The Tragedy of Macbeth, written by William Shakespeare, uses various literary elements; among the strongest are motifs and characterizations used to express and symbolize important changes and events throughout the play. Macbeth is a brave and ambitious man full of self-doubt who is driven by evil forces into bad situations. The motif of light and darkness symbolizes the conflict between good and evil. A motif is a significant word, phrase, image, description, idea, or other element repeated throughout a literary work and related to the theme. Manhood is a motif used throughout the play to symbolize the manly and weak sides of people and what qualities people expect a man to have. Blood comes to symbolize guilt and violence.
The clothes as titles motif symbolizes the title a person holds in the Kingdom. Characterization is used to explain how each character changes throughout the play and the reasoning behind their actions. Shakespeare also uses characterization to develop his plot. Shakespeare shows that Lady Macbeth is a very ambitious, dominating, and controlling character throughout the play. She is the reason Macbeth decides to kill Duncan. King Duncan is loved by everyone in the Kingdom. He is characterized as praiseworthy, caring, naïve, and trusting. Banquo is characterized as brave, innocent, logical, and full of reason. He is the mastermind behind the murder of King Duncan. Shakespeare uses many motifs throughout the story but he uses a lot of imagery of darkness and light. This is one of the strongest motifs used in the play.
The motif of light and darkness symbolizes the conflict between good and evil. This motif is used to foreshadow when something good or bad is going to happen. It also shows the readers which characters are good and which characters are bad. In this play, darkness stands for evil, bad deeds, and hell. It is always dark when something bad is going to happen like when Lady Macbeth decides to kill Duncan. When she makes her decision she says, “Come, thick night, / And pall thee in the dunnest smoke of hell, / That my keen knife see not the wound it makes” (Act 1. Scene 5. Lines 49-51). The darkness she calls on shows the evil or darkness in the act she plans to commit. The witches are also associated with darkness. They always meet in dark, stormy scenes and talk about wandering in foggy and filthy air. They symbolize evil. Light is associated with Heaven, God, and goodness.
When Lady Macbeth calls on the murderous spirits saying, “Nor heaven peep through the blanket of the dark” (Act 1. Scene 5. Line 52), she is implying that light is the only thing that could stop her from murdering Duncan. Also, when Macbeth is fighting his ambition to kill Duncan and become King, he says, “Stars, hide your fires; / Let not light see my black and deep desires” (Act 4. Scene 4. Lines 50-51). This statement is implying that he is thinking evil thoughts and he does not want God to know his evil desires. Light and darkness are very prominent in all the characters’ actions and thoughts.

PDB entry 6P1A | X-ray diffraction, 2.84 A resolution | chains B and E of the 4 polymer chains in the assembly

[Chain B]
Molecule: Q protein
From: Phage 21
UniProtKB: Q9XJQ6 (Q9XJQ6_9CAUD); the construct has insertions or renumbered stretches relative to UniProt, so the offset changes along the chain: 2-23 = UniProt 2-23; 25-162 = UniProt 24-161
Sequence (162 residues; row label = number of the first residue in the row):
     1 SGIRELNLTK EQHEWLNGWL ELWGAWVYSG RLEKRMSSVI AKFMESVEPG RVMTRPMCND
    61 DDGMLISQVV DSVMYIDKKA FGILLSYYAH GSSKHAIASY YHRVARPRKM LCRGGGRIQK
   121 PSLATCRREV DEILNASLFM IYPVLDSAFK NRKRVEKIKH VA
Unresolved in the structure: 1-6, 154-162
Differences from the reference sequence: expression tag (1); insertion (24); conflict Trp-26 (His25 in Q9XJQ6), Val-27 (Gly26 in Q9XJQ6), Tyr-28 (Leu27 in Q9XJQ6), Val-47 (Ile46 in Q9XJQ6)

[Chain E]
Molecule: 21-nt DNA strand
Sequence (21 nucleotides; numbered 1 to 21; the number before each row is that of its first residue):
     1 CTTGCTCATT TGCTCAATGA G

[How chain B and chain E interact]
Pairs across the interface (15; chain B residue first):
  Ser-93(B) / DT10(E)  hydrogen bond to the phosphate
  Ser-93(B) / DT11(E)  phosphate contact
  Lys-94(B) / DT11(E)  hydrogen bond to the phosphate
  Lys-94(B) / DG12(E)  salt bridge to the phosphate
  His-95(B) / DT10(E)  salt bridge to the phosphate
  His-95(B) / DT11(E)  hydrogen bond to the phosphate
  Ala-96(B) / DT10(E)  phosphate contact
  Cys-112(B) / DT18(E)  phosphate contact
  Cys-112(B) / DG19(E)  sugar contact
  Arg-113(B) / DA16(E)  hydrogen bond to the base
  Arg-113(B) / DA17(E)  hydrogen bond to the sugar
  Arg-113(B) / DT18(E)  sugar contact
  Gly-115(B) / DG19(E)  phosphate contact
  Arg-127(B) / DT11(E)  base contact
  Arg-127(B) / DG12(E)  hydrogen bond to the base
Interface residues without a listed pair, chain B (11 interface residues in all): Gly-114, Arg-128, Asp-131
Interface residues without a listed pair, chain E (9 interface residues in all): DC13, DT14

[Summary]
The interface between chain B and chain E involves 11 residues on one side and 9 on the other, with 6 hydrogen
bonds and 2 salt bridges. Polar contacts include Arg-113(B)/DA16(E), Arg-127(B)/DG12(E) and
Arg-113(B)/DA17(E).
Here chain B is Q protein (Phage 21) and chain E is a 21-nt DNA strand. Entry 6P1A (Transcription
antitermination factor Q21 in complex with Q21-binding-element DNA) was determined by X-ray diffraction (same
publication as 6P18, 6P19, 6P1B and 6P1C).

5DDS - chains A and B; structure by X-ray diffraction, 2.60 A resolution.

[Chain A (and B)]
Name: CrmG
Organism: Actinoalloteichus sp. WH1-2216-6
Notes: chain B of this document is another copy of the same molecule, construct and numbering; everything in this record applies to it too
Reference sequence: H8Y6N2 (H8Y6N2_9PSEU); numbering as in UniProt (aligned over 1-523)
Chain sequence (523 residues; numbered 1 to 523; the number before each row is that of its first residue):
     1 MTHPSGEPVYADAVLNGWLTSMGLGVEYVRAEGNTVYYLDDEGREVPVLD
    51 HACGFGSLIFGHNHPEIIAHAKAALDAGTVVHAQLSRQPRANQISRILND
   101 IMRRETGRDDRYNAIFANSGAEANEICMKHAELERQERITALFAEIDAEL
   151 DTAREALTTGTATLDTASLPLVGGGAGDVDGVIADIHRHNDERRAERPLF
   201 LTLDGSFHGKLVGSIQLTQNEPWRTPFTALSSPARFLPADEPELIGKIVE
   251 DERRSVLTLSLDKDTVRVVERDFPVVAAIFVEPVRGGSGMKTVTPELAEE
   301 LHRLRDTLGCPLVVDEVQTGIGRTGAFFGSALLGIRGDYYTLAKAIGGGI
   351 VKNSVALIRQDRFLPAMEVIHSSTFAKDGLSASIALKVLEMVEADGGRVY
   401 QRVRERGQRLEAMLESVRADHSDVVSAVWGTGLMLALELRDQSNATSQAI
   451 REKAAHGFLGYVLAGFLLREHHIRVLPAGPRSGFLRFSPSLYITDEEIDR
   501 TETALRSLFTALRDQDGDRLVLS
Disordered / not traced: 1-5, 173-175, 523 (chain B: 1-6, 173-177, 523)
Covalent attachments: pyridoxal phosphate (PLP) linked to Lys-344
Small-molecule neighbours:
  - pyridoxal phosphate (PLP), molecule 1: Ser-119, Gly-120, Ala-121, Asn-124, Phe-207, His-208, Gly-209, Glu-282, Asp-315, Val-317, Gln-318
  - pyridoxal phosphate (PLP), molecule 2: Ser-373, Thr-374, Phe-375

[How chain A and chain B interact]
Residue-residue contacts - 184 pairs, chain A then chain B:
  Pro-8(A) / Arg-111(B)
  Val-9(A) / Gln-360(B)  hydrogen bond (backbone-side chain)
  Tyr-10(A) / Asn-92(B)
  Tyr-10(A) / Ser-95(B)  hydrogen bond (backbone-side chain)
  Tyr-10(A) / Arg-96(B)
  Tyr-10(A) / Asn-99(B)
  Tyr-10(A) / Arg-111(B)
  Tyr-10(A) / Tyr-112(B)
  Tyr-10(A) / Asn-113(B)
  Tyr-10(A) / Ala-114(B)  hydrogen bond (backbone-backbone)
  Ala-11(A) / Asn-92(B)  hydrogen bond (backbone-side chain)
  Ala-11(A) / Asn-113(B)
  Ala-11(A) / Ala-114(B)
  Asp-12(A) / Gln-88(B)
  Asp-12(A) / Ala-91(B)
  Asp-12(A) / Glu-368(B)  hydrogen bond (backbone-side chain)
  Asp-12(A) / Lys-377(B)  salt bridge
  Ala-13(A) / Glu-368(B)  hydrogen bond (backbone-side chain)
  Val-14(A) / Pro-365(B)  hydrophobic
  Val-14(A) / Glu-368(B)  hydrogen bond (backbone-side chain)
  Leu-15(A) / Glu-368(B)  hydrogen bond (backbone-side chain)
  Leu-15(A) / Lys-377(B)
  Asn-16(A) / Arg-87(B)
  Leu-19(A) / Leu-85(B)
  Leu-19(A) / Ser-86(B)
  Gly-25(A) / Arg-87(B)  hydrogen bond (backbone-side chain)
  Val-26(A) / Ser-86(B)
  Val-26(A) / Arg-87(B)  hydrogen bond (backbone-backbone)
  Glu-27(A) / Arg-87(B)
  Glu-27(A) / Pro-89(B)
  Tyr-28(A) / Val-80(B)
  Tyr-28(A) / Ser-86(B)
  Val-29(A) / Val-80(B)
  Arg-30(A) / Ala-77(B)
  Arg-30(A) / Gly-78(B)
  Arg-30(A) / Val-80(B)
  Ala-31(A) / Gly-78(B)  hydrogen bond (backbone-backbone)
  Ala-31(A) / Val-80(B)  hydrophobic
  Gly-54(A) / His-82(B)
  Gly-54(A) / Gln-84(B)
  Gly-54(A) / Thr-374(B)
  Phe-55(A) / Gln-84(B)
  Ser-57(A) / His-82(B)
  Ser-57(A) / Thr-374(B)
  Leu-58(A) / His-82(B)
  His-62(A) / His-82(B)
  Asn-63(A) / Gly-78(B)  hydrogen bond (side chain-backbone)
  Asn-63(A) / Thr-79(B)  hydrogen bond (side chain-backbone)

Macbeth is a man that at first seems content to defend his King and country against treason and rebellion, and yet, his desire for power plays a major role in the way he commits the most heinous acts. Macbeth is characterized as brave, valiant, and loyal. The witches also awaken Macbeth’s ambition in the first act. The act gives the initial impression of Macbeth as a brave hero and then shows us how he changes. It reveals his fixation on the witches’ prophecy. Macbeth is characterized as a brave and noble warrior when King Duncan says, “For Brave Macbeth-well he deserves that name” (Act 1. Scene 2. Line 16).
But, Macbeth’s reaction to the witches’ predictions emphasizes his great desire for power and prestige. Macbeth realizes that murder might be required to achieve this. He thinks about it but has no means of acting on it. He begins to be confused and he is conflicted. He is caught between his loyalty to the King and his desire for power. He yearns for a simple way out, free of guilt and consequence. He implies this when he says, “If it were done when ‘tis done, then ‘twere well/ It were done quickly” (Act 1. Scene 7. Lines 1-2). Lady Macbeth finally emerges and drives the hesitant Macbeth to act; she is the will propelling his achievements. Macbeth knows what he does is wrong, and recognizes there will be consequences. He is tempted but tries to resist it. He is not strong enough to stand up to his wife.
Literary elements like motifs and characterization help develop the entire plot. By using characterization, Shakespeare is able to reveal the characters’ thoughts and feelings in order for readers to analyze the characters’ motives for their actions. Characterization gives the reader a better understanding of each character. The use of motifs in “Macbeth” help define the setting and mood of the Act, as well as the good or bad intentions of the characters. For example, darkness or night in Macbeth is associated with evil, murder, murderous intent, and mischief, and death.
Light is feared by those who wish murder on the King, because they do not want their evil thoughts/deeds revealed. Characters who are innocent were always shown in bright, lighted scenes to stress their goodness. Darkness was the background for evil, as exhibited by the scenes where murder occurs, or where the mischievous, evil witches appear. Blood is a recurring symbol or motif that symbolizes death, and later, Macbeth’s guilt. These are just a few of the many motifs and symbols found in Macbeth. Motifs are used to add depth and richness to characters and settings, and bring out the major themes and ideas of the play.